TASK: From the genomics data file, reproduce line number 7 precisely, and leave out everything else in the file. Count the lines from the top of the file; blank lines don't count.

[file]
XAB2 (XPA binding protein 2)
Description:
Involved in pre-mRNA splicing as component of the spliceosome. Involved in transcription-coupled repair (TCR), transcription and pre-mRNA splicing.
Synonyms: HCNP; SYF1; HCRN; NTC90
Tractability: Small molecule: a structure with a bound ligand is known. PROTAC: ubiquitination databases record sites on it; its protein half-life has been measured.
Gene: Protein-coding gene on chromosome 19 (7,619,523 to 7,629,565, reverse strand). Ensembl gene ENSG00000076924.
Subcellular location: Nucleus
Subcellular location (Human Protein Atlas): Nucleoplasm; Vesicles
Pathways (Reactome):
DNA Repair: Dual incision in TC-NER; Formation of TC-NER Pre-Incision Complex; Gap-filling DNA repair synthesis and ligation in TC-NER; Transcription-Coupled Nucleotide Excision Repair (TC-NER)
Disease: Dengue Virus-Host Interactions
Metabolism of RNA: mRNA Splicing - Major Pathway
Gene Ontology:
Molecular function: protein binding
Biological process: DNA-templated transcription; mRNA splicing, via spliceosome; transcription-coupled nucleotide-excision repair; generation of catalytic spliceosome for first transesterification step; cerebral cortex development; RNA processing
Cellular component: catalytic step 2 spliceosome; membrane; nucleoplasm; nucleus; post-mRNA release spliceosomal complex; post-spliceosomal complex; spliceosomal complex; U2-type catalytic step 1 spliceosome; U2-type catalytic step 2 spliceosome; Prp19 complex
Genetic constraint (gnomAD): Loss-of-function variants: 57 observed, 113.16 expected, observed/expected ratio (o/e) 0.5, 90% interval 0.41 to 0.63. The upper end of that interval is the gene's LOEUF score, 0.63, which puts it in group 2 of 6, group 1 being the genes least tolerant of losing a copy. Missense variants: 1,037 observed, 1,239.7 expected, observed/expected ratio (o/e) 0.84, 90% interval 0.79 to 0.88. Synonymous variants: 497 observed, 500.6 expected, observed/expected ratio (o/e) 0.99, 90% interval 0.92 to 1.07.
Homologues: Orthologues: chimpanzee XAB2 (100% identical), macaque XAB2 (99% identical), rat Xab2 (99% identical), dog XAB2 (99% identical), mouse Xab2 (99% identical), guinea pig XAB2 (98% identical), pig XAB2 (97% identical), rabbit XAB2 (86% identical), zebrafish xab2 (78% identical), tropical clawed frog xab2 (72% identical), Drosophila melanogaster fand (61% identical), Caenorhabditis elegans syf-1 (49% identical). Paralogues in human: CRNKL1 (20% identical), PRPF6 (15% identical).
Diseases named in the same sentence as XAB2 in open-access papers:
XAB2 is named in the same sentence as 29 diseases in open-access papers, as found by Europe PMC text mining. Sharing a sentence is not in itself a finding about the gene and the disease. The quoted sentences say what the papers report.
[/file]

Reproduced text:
Subcellular location: Nucleus